Astronomers have recently discovered a collection of rogue planets; Free-floating planets that do not orbit a particular star and travel alone deep in space. More than seventy planets, each with a Jupiter-comparable mass observed in the Milky Way galaxy, are the largest group of such cosmic objects discovered.
The planets, which exist in the constellations Scorpio and Maraphas (Eve), have been observed using a set of images recorded by several telescopes, both on Earth and in space.
Imaging these types of planets is very difficult; Because they are not close to any stars that can be seen with their help. نوریا میرتروگ, An astronomer at the University of Vienna and the Bordeaux Astrophysics Laboratory, and his colleagues analyzing data collected over the past 20 years have been able to detect faint signs of heat emitted during the formation of these planets over the past millions of years. The data came from the European Space Agency’s Southern European Observatory (ESO) and Gaia satellite telescopes and several other telescopes.
Location of newly discovered rebellious planets.
Everybody smells“The astronomer at the Bordeaux Astrophysics Laboratory and one of the researchers in this study said in a press release:
The findings of this research team show that we should expect more rogue planets to be discovered.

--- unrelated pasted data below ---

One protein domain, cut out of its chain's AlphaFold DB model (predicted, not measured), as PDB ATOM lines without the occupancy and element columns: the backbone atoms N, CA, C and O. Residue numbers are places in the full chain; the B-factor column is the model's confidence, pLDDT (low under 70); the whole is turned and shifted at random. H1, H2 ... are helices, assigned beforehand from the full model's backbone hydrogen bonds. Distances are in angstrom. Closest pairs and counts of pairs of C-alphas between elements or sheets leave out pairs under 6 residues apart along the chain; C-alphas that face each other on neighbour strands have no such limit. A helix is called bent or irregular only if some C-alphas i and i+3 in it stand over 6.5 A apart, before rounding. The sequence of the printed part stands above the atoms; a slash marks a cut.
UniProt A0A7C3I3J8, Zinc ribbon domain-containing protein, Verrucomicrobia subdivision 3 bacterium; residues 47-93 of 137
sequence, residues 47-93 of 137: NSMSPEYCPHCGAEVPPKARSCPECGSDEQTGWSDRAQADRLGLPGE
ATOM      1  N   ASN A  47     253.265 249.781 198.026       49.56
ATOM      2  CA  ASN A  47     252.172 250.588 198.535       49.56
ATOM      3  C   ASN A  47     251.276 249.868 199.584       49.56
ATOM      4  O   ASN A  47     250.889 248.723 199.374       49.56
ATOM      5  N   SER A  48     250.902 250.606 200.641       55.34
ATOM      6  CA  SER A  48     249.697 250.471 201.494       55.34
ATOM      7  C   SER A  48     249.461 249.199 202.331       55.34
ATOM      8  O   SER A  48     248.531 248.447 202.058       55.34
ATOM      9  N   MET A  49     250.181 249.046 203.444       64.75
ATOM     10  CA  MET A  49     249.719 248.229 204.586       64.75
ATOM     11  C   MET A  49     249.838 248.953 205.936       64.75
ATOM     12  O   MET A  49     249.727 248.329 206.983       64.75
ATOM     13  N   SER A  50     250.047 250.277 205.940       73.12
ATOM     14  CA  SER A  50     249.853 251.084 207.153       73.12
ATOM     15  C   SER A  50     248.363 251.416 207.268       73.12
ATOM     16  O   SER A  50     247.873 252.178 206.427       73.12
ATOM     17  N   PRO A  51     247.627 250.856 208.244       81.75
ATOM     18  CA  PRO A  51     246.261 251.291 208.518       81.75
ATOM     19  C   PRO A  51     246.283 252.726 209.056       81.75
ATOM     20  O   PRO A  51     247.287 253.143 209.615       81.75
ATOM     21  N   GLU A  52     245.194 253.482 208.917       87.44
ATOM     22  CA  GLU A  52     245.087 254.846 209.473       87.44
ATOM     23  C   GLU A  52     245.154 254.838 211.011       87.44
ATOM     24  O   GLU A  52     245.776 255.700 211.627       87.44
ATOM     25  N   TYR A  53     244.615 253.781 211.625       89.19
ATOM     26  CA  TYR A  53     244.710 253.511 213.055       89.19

There may be billions of these free-floating giant planets that roam freely in the Milky Way galaxy without dependence on any star.
According to the ESO press release, this discovery is a big step towards discovering how these mysterious planets formed. It is possible that these rebellious objects first formed around stars and then were strongly ejected from their system. Another possible hypothesis is that the collapse of gas clouds led to the formation of these planets.
European Space Agency’s “Super Large Telescope”
According to Everybody smells, Astronomers are now waiting for the completion of the “Super Large Telescope” project (Extremely Large Telescope or ELT) are the European Space Agency; Giant observatories that will play an important role in finding more data about rogue planets. The ELT mission is set to begin in the late 1990s.
The findings are published in the journal Nature Astronomy.